In these three weeks, there hasn’t been much to do or to write about. Prior to February, I packed away belongings, mentally prepared to leave, and assembled most items to pack. Without a visa or a final date of departure, everything is on hold.

I was out running last Thursday, and it dawned on me that there was a half marathon race in town on Sunday. At the end of my run, I resolved to do it. Even though none of my recent runs came close to the 13.1 mile distance, and the race was only three days away, I had to do it. I knew I could do it, and I did it; one foot in front of the other, stride by stride, mile by mile.

I’m no stranger to distance running—I’ve run multiple marathons and half marathons, so I knew what I was getting into when I signed up. Long distance races are a physical challenge for sure, but the race is also a mental challenge to find the courage to keep on going, and for me, they a profound spiritual experience. My pounding feet on the pavement become a rhythmic psalm of the body; the labored breath of latter miles inhales new life, and exhales pain; the finish line, also the beginning, is an expression of deep joy and gratitude to God for this life.

It is Sunday evening now; I’m a little sore but spiritually centered, ready to enter into the week, whatever it will bring.

By the way, I’m prone to plan vacation time around races. You may see a future post about a marathon/half/10k in places such as Bali, East Timor, Malaysia, Singapore, or Thailand. This is, of course, if my body adjusts to the climate and I have time and space to run.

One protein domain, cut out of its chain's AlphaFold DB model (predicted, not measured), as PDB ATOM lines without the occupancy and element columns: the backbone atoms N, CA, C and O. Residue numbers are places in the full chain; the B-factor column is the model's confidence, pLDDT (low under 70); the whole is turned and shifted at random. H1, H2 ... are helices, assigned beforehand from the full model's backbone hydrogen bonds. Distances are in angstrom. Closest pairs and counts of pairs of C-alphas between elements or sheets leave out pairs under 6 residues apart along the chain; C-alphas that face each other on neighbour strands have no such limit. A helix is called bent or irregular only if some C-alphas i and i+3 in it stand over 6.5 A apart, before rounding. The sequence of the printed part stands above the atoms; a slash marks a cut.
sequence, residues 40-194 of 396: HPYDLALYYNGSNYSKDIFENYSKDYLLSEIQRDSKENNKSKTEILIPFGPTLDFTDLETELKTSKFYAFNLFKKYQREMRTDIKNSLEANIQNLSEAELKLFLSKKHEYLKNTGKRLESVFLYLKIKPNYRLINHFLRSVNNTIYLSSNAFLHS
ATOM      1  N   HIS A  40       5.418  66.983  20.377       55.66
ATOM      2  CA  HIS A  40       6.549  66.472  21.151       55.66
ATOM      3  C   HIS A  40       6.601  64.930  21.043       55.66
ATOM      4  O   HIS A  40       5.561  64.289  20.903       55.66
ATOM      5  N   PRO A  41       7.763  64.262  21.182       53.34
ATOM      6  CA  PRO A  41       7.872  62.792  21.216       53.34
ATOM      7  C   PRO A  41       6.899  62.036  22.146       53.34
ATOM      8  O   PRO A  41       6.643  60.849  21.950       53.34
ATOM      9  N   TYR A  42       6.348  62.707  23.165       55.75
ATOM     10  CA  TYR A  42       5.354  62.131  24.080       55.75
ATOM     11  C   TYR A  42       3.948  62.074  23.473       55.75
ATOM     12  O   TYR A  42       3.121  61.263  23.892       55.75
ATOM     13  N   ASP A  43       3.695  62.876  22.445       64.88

Delicious Ambiguity

discernment, faith

Morning Light
I wait for the Lord, my soul waits,
and in his word I hope;
my soul waits for the Lord
more than those who watch for the morning,
more than those who watch for the morning.

(Psalm 130:5,6)

Waiting. Each morning I arise and wonder, is this the day all loose ends will finally fall into place? And when, oh when will I have that visa?

Today, while out running under the gorgeous afternoon sunshine, I was reminded of Psalm 130. Over the years, I have often returned to this Psalm in times of waiting. For the time being, I’m occupying an in-between space with a pile of clothes and medicines stacked in a suitcase in one room and my 9-month old niece playing and learning to crawl in the next.

Xmas Day runThroughout my life, running has been a stress release and spiritual practice. Today was no different. With each stride next to the dry sagebrush of southeastern Washington state, I pounded anxiety away and praying, hoping in God.

These thoughts have come to me because this date is about the time of my original anticipated departure for Indonesia. Or so says my letter of agreement, drafted and signed back in the fall. Though still young in years, I have lived enough life to know things don’t always go as planned. Waiting, I know, is hard; but God is still here. God is here in this ambiguous space, and though I am impatient, I have peace.

Back in late July, in those few days of waiting after my interview at ELCA headquarters in Chicago and before I knew I had this position, I came across a quote. At my church (Church of the Apostles), we always have “Open Space” in the middle of worship. It is a time for prayer, reflection, and interaction. With an unknown future on my heart and mind, I walked a labyrinth during the open space. In the center was this quote:

“…some stories don’t have a clear beginning, middle, and end. Life is about not knowing, having to change, taking the moment and making the best of it, without knowing what’s going to happen next.
Delicious Ambiguity.” — Gilda Radner

It is nighttime now, and like in the Psalm, my soul waits more than those who watch for the morning. Tomorrow, I will arise again, and wonder, is this the day I will know when I’ll depart for Indonesia? Is this the end or the beginning? But, sometimes in the end is the beginning, and they are indistinguishable.

I take this time of waiting and delight in life’s many blessings, hoping for the many blessings soon to come. Delicious ambiguity, indeed.